This "Dick Barton, Special Agent" radio recording, of a BBC "colonies" production, "Dick Barton and the Li-Chang Adventure", thoughtfully preserved by the Australian National Film and Sound Archive (scoring bonus marks over the BBC for that), provides a glimpse of how radio drama was handled in 1949. The original was served up in 20 12-minute daily doses, each leaving the listener in terrible suspense; these are presented here in continuous form across 4 CDs of an hour each, with each episode divided into three tracks, which allows for the player to be programmed for whole or part episodes but does not provide for the bracketing synopses or theme tunes to be skipped.

In their day, these programmes held listeners, both young and old, captivated daily with the deeds of derring-do undertaken by special agent Dick Barton (Britain's answer to Batman) and his chums. Nowadays, the artefacts of the time are more likely to irritate than to captivate, especially the limited sound effect library (screeching tyres, generic engine sounds, Tommy gun bursts, single pistol shots and other assorted clatters, bangs, grunts, groans and growls) and the dreadful accents that everyone adopts when not playing characters educated in the correct delivery of the King's English. Add to this the conveyance of action through dialogue ("I say, chaps, look out; that plane's heading straight for us!"), the ludicrous plot and the necessity to deliver a cliff-hanger every 12 minutes, and I think that most modern listeners will probably find this all too much like hard work. At least Snowey White "cockney" is moderately more intelligible than in "Dick Barton and the Vulture" on this recording.

The plot is, as ever with Dick Barton, standard "Boys' Own" fare, with villainous (foreign) villains aplenty, always contriving to be outwit Barton and his pals (which seems to be all too easily achieved) whilst never quite managing to do for them, once and for all. This episode sits between "Dick Barton and the Vulture" and "Dick Barton and the Case of Conrad Ruda" chronologically and being from the pen of Edward Mason, is one of the better stories, never short of exciting action and challenging escapes!

Dick Barton aficionados will no doubt be delighted to add this disc-set to their collection, although the sound quality is very poor in places, suffering quite badly from recording media artefacts that can make listening quite difficult through the earlier discs of the set. Certainly those unfamiliar with this series and who are merely curious, would do well to sample before they buy.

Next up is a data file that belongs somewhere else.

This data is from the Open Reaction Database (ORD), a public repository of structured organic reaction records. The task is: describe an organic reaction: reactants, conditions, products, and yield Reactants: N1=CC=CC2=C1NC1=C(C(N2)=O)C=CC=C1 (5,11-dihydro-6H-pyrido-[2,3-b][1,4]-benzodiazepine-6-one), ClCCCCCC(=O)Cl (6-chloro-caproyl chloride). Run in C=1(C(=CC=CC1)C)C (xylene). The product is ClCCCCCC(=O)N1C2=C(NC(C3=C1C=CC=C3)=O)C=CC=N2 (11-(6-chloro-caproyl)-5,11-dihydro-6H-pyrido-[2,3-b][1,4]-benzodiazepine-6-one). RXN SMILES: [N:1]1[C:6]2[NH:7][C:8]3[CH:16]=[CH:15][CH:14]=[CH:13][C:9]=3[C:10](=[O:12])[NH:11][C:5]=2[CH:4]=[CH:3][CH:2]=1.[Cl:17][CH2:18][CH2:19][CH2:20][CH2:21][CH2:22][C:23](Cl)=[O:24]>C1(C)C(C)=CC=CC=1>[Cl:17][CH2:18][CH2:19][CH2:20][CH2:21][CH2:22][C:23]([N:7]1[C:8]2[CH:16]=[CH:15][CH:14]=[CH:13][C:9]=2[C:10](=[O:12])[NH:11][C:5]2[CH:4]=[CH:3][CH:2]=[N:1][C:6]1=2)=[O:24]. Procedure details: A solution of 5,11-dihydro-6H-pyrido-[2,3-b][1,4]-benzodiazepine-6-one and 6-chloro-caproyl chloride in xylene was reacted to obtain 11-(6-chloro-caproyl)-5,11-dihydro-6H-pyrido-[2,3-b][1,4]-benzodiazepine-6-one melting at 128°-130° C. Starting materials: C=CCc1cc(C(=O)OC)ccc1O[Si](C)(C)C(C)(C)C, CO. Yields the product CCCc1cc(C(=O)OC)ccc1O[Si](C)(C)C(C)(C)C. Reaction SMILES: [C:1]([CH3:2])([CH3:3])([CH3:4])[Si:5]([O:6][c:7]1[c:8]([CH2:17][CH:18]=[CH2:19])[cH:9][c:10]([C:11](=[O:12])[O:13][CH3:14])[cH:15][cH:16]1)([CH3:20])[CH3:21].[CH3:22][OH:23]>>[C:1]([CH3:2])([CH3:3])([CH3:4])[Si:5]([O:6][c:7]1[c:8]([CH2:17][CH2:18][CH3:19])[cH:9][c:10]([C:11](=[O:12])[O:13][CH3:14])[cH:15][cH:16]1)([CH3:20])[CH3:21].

Voices of the Dead
Voices of the Dead
by Peter Leonard
Edition: Paperback
Price: 7.94

3.0 out of 5 stars Overcooked double revenge thriller, 10 July 2012
This review is from: Voices of the Dead (Paperback)
Customer review from the Amazon Vine Programme (What's this?)
Peter Leonard is an author living in the shadow of his more famous father, Elmore Leonard -- a prolific and highly acclaimed author of westerns and American crime dramas. "Voices of the Dead" is Peter's fourth novel and with it he claims to have broken away from his father's territory -- Detroit crime -- by transferring much of his novel's action to far away places, such as Washington DC, Palm Beach, Florida and Munich, Germany. The story also takes place in 1971, with some flash-backs to 1942. It features Holocaust survivor, turned Detroit scrap dealer, Harry Levin, and his quest to find and bring to justice the man who killed his daughter in a drunken hit-and-run accident; a German with diplomatic immunity who, it transpires, just happens to be the SS officer who murdered Harry's parents before his eyes at Dachau and who continues in a personal one-man crusade to rid the world of Jews. If you are already thinking that this sounds a bit forced and convoluted, you'd be right; it is.

For all that the author has tried to move his novel away from modern day Detroit, to my mind at least he fails to convince his reader of this. He doesn't seem able either to evoke the Bavarian setting for the overseas action or to capture the unique feeling of 1970s. He makes some passing reference to car models and to TV shows of the time (and slips in the odd reference to the upcoming -- and rather ironically ill-fated 1972 Olympic games) but not in any way that would convince anyone that he had experienced them. He makes no reference to any real cultural memes of the time to effectively transport the reader to the novel's times or places; all in all it reads like a something from the pen of one who has merely read about these things rather than lived or visited them (which is odd, as the author is old enough to have lived through and have a clear recollection of the 70s, at least). To be blunt, the book reads, in fact, as highly insular American, modelling "abroad" on an image of the world being America but speaking a different language -- overlain with a holiday brochure veneer of cultural difference, as if it were a branding identity. Perhaps Peter Leonard's background as an ad man works against him here?

The author's writing style is hardcore laid-back American too, with a slangy street dialogue bleeding into the fairly lazy narrational prose. At times, this makes the prose terse and punchy but most of the time it comes across as affected and, with its complete disregard for prepositions and its habitual abuse of adjectives as adverbs, is frequently more irritating than it is entertaining. The author appears to have an obsession with the time too, constantly advising the reader of the precise moment at which something happens -- a kind of literary equivalent of the screen trick used to keep tension high in TV shows such as "24" but completely overdone to the point of pointlessness my mind.

The action is fairly high octane, although some characters would appear to be entirely superfluous, with no real role to play, and the whole premise depends upon such a ridiculous set of coincidences that the story has more or less shot itself in the foot even before it gets going. The book's only saving grace is that by and large, it is highly readable if you are prepared to put all of the logic of the piece aside and just go with the flow -- a literary action movie, if you will (which is no doubt what the author is hoping it will become) -- with characters and even scenes added more for their colour than for an literary purpose. As such, the book will no doubt be a winner.

"Voices of the Dead" is planned as the first of two novels ("Back from the Dead" is set for publication in Spring 2013) so if you want more of what will undoubtedly be pretty much the same, you shouldn't have too long to wait.